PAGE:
I like to have a plan. And a backup plan. And a backup to the backup plan. And I hate it when things deviate from the plan. I’m a planner. Which is really just a nice way of saying that I can be quite the control freak. 🙂
But God is a better planner 🙂
Christian Challenge’s anniversary celebration, Jubilee, was in March – and the guest speaker for 2017 was someone I had never met before: Pastor Cody East from Resurrection Life in Baton Rouge.
I knew a little bit about Resurrection Life Church. Christian Challenge supported them as a missions outreach. They were an inner city church doing some great things in their community. Ever since I learned about them, I had wanted to visit, maybe even do something for their children or help with an outreach… but I never pursued it. I also knew that Resurrection Life was a Pentecostal (AG) church… something that I was both drawn to and a little afraid of at the same time. (I had some bad experiences in churches that called themselves “Pentecostal” before.)
But Jubilee was wonderful, and getting to meet Pastor Cody and his family there definitely renewed my interest in visiting them.
A couple of weeks later in April, I applied for a two-week contract job in Baton Rouge. I shouldn’t have gotten it. They could have filled all the positions with local people and saved some money. But somehow, it worked out for me to get the assignment. As soon as the plans were finalized, I contacted the Easts and made arrangements to visit Resurrection Life for their Tuesday night prayer meeting.
But the night before the job was to begin, I stopped at an Urgent Care for a relatively minor thing – I had an annoying allergic rash on my arms, and over the counter stuff wasn’t making much of a dent. When the nurses took my routine vitals, my blood pressure was 225/125. They tried a couple more times to make sure the reading was accurate. It was.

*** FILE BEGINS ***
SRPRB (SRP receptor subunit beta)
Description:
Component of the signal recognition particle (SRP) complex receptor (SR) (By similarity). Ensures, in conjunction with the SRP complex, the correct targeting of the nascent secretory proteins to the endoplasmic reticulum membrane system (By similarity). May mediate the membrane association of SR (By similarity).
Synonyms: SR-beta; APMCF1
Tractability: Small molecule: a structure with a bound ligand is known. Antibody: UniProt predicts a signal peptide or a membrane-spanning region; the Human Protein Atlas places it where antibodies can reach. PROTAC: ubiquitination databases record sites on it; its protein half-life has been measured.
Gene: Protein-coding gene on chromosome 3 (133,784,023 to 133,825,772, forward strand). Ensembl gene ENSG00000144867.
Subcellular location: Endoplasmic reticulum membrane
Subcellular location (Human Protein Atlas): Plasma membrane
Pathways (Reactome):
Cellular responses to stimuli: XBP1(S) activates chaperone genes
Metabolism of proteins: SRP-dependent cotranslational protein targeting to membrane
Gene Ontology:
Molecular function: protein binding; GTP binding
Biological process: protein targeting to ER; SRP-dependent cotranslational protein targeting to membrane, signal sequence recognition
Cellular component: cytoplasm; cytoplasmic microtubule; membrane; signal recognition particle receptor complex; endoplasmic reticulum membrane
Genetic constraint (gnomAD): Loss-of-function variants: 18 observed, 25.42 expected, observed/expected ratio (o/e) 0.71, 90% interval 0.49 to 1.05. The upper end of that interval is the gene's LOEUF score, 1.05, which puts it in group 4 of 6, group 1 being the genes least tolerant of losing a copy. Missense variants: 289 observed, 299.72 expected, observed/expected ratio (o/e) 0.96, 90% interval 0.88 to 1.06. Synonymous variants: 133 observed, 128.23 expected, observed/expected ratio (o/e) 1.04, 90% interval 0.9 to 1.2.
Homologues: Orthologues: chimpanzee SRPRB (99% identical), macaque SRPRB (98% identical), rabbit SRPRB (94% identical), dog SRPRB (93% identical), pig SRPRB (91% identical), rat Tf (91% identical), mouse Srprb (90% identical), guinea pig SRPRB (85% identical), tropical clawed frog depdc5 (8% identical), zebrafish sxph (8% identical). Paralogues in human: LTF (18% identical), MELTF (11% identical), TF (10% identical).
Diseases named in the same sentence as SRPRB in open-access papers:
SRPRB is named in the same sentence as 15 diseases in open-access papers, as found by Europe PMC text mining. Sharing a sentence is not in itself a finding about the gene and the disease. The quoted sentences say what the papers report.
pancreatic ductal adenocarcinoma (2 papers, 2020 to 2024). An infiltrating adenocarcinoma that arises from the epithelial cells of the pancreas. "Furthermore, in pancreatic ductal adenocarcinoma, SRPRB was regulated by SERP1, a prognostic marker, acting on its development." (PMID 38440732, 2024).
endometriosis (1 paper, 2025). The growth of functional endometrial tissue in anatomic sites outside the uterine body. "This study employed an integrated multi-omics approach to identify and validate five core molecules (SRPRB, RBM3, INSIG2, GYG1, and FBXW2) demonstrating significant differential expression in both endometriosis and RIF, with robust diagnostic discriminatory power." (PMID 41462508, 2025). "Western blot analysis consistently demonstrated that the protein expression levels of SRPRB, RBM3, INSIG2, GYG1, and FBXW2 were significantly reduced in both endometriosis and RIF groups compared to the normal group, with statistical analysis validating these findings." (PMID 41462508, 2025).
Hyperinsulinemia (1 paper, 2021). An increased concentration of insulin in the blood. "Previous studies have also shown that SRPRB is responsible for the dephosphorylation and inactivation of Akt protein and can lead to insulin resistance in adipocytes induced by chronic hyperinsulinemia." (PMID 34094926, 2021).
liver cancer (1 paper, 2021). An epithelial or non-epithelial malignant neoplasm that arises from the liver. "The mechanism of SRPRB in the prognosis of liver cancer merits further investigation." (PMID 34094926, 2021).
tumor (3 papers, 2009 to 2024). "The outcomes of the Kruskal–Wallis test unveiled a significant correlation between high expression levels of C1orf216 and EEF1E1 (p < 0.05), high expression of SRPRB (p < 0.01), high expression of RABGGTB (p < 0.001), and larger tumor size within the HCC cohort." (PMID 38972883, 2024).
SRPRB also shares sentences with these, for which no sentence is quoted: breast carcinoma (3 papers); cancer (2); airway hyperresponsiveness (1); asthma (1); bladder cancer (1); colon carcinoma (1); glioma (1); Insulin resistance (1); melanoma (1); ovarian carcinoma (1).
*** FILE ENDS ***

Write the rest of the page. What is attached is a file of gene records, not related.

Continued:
Needless to say, everyone was quite alarmed. I was given the “I’m trying to scare you” talk, which most definitely scared me! I was told how dangerous this was, and how it would kill me if I didn’t take action. They wanted to send me straight to the ER, but since I had no other symptoms, they sent me off with a prescription for blood pressure medication.
That night and the following morning, I had a struggle with depression like I’ve never had before. I started thinking about an abusive church situation that I had left many years before. The pastor told me that I was out of God’s will because God hadn’t told him that I was supposed to leave. He told me that someday I’d get sick and die because there’d be no one to pray the prayer of faith for me. I wasn’t just walking away from a church, I was turning by back on God.
And even though the rational side of me knew it couldn’t be true, I began to wonder… could that be what was happening to me now? As I drove to Baton Rouge before sunrise that morning, I wrestled with some of the darkest thoughts I’ve ever had. I began to think it wouldn’t be such a bad thing to be dead. Maybe I just wouldn’t take the BP medicine. Or maybe I’d just take it all at once. Or maybe I’d become a story on the Louisiana State Police FB feed: “Single vehicle crash claims life of Pineville woman in XXX Parish. Toxicology reports pending.”
This was the first time in my life I’d ever seriously wrestled with thoughts of suicide. It was intense. By the time the sun began to rise and I was approaching BR, I had managed fight back those thoughts. I was exhausted, but never so grateful for the distraction of a full day’s work.
By the end of the day, I just wanted to go to the hotel and get some sleep. I picked up my phone to send a message to the Easts, intending to apologize and excuse myself from the prayer meeting. But when I looked at my screen, the calendar was open, and I could see the notification for “Resurrection Life” starting in 60 minutes. And I thought to myself, “I need that. I need some resurrection in my life about now.”
(To be continued…)